Telemedicine’s Role in Long-Term Care

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Telemedicine applications have come a long way over the past decades in terms of their capabilities, affordability and accessibility. These applications are making it easier than ever before to deliver better care to many different populations, while also decreasing the cost of this care. Their efficacy is most evident in long-term care settings.

The statistics on long-term care in this nation are irrefutable. Over 8.3 million people live in long-term care settings and this figure is expected to increase exponentially by 2050. The number of Americans over 65 will nearly double by then, and those over 85 is expected to triple.[i]

[i] Rothwell, C.J., Madans, J.H., Lau, D.T., & Strashny, A. (2019). Long-term care providers and services users in the United States, 2015-2016. National Center for Health Statistics, 3(43).

Telehealth for Long-Term Care

The strain of this growth will put massive pressure on an already overstretched healthcare system. Currently, hospital readmission of skilled nursing facility patients costs Medicare more than $4 billion annually,[i] and given the projected population trends, this cost will skyrocket over the next several decades. The use of telemedicine in long-term care settings offers an alternative that can help with cost 

containment while ensuring that this vulnerable population can access effective treatment more easily than they may be able to otherwise.

There are many real benefits to applying telemedicine in the long-term care setting, including the following, among others:[i]

  • Patients receive treatment in-place, avoiding transport and exposure to additional illness that frequently occurs during hospitalization as well as minimize the labor necessary for difficult-to-transport patients.
  • There is a better coordination of care as the facilities are involved in nearly all medical treatment, leaving them in a better position to understand the comprehensive care strategy.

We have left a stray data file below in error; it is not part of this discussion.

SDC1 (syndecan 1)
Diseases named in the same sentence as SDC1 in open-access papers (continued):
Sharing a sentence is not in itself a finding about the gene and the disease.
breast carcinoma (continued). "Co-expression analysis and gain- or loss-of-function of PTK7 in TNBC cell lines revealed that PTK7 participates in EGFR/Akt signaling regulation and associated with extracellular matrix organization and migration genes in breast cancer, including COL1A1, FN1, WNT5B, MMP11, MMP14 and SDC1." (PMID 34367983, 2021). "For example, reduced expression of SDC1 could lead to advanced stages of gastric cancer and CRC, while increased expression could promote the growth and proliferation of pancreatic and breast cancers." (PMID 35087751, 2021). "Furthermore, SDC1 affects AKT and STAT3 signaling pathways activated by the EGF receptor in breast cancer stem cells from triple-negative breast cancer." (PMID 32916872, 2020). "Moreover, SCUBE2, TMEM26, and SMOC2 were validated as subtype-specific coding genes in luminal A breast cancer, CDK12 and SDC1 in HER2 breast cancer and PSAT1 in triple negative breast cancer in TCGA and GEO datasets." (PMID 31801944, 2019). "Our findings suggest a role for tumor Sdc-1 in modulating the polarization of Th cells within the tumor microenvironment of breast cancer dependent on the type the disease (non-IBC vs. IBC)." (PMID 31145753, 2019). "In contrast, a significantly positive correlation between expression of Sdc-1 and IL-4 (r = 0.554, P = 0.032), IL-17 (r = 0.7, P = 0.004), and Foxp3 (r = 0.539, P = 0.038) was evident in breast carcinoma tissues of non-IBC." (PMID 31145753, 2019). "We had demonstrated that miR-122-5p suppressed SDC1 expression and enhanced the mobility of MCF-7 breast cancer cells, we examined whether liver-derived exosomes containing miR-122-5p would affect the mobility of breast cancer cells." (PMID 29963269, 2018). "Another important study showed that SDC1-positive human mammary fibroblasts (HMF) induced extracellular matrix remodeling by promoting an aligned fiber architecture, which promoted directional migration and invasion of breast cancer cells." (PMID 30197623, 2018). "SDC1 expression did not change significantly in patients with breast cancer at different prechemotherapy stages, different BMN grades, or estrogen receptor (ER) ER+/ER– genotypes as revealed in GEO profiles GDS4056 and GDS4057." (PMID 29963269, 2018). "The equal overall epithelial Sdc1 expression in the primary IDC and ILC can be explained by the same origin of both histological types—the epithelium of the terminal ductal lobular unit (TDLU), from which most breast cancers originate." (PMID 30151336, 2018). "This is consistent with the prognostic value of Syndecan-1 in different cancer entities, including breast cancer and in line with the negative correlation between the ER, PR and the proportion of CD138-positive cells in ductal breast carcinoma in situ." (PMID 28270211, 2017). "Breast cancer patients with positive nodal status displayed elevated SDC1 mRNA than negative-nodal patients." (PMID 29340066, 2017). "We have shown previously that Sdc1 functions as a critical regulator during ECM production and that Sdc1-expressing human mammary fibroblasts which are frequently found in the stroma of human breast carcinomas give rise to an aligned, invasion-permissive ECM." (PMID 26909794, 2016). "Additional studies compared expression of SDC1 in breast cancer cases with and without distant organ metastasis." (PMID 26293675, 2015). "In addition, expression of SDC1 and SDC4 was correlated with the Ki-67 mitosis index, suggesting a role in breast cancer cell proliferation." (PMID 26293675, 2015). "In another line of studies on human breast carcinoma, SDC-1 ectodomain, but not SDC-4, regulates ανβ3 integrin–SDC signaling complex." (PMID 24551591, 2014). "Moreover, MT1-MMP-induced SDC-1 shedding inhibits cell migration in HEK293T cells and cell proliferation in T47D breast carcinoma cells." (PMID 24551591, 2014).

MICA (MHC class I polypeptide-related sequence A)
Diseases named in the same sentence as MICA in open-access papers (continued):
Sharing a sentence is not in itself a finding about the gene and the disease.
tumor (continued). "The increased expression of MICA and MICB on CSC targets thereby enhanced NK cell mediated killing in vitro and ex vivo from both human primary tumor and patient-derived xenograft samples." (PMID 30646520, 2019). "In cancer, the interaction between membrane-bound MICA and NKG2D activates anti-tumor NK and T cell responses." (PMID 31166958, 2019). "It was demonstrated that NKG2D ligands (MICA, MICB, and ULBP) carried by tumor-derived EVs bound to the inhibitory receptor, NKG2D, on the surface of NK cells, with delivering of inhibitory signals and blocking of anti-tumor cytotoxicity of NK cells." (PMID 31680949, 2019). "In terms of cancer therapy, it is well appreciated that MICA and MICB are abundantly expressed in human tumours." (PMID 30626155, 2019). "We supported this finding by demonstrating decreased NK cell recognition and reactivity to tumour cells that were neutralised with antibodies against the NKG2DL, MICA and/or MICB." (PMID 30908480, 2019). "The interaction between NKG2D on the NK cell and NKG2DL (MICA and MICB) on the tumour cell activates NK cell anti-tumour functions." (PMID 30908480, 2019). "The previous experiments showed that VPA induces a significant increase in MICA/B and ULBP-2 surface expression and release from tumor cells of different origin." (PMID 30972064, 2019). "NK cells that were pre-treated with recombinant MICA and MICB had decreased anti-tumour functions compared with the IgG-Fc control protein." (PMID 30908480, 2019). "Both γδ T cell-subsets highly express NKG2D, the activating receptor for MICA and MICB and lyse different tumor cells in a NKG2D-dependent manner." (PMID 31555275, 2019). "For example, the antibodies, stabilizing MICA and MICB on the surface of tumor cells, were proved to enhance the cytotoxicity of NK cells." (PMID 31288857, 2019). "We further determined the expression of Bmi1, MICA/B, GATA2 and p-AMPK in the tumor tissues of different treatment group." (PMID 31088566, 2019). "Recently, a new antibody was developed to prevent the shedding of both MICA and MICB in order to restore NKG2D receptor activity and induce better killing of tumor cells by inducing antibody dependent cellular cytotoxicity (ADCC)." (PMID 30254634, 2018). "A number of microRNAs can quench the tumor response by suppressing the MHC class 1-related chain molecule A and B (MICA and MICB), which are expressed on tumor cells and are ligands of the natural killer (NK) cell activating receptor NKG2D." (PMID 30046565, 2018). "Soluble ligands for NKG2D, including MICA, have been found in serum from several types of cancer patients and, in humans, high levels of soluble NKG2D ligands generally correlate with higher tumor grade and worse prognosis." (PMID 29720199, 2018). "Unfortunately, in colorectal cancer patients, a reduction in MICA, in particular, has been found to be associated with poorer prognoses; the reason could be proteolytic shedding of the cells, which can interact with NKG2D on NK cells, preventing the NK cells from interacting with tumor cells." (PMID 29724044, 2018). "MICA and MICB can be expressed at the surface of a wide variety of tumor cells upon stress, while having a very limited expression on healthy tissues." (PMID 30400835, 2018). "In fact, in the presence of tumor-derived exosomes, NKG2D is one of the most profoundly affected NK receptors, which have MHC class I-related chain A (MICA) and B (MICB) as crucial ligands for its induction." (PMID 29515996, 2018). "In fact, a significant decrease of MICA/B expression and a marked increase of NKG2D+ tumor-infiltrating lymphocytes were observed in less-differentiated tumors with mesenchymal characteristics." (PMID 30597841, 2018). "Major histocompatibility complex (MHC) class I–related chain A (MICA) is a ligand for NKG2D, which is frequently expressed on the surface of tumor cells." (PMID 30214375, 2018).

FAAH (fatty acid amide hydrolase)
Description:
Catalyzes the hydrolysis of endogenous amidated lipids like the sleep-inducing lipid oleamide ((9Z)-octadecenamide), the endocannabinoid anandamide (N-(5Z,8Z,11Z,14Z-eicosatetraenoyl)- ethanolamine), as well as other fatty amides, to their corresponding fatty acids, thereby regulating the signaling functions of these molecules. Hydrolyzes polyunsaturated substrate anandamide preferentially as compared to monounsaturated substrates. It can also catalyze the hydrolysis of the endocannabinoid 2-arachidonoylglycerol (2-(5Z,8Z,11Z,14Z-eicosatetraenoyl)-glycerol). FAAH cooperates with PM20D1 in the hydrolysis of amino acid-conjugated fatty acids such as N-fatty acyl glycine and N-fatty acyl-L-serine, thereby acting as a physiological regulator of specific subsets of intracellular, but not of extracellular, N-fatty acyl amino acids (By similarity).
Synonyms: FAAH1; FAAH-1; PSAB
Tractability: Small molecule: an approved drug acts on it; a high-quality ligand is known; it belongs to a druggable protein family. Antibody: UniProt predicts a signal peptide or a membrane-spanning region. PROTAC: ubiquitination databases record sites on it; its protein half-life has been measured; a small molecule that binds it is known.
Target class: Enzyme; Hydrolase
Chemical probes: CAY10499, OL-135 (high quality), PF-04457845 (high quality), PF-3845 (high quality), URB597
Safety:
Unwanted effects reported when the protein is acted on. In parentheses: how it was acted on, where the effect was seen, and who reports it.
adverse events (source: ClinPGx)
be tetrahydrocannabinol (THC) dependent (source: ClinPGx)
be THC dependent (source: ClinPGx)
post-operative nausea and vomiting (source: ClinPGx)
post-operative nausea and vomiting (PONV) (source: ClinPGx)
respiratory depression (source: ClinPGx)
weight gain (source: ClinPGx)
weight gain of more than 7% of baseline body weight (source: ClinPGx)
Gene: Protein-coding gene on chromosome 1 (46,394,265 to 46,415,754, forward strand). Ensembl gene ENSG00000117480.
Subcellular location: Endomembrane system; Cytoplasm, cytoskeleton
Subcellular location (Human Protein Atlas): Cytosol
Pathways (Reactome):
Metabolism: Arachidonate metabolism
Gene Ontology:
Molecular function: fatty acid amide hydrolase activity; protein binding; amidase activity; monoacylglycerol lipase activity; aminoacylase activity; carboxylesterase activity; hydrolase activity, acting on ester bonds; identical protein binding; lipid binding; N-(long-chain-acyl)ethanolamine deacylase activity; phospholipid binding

• A reduction in the likelihood of developing hospital-itis, or the deconditioning that may be experienced due to prolonged bed rest and the potential for injuries associated with it, such as pressure ulcers.
  • Facilities will retain more revenue due to fewer hospitalizations.
  • They offer better adherence to the Centers for Medicare & Medicaid Services’ 2016 announcement of new penalties for potentially preventable readmissions.
  • Expanding access to specialty care, which is more accessible remotely.
  • Both chronic conditions and emergencies can be treated immediately with a remote physician to direct the local care that is necessary.
  • Physicians are able to use their time more efficiently and are able to treat more patients.

While telehealth in Long-Term Care cannot replace all in-person clinical interactions, it is a crucial component of enhancing the quality of care, particularly in long-term care facilities. While the initial investment in these technologies may seem very steep, the ROI on telemedicine has been proven. It is an incredibly cost-efficient solution and a critical part of minimizing the costs of health care. Moreover, the data that can be collected through remote monitoring technologies offers a more comprehensive view of the patient’s history and ensures that optimal treatment plans are developed.

But technology is only one component in this equation, and clinicians working in long-term care facilities must understand how and when telemedicine should be used. While these challenges may seem formidable, once the technology is in place and the staff have been trained, the benefits of telemedicine in this setting will begin to show quickly – for both the patients and the providers.

[1] Rothwell, C.J., Madans, J.H., Lau, D.T., & Strashny, A. (2019). Long-term care providers and services users in the United States, 2015-2016. National Center for Health Statistics, 3(43).

[1] Spanko, A. (2018, November 27). CMS trumpets telehealth potential in skilled nursing and long-term care. Skilled Nursing News.

[1] Edmondson, T. (2017). Long-term care: Telehealth-an untapped opportunity for nursing facilities. Today’s Geriatric Medicine, 10(3), 28.

Rikki Roehrich

Written by

Telemedicine expert, Rikki Roehrich, holds over 12 years of experience working with and writing about medical innovations – or the intersection of emerging technology and healthcare. With both a bachelor’s and master’s degree in Communication Studies, her focus and passion has always been with health communication. She currently works as a writer for several innovative companies that operate in the healthcare space, and she researches and covers medical technologies that incorporate technologies such as machine learning, predictive analytics, remote functionality, AI, and the Internet of Things (IoT), amongst others. In addition to this, she also has over 7 years of experience working directly with the Telemedicine program for the University of California, Davis Medical Center. In this role, she assisted with the expansion of the telehealth network within the state of California as well as educational efforts for clinicians who were new to telemedicine. She also served as an instructor at the Telemedicine Education Program during her tenure here.

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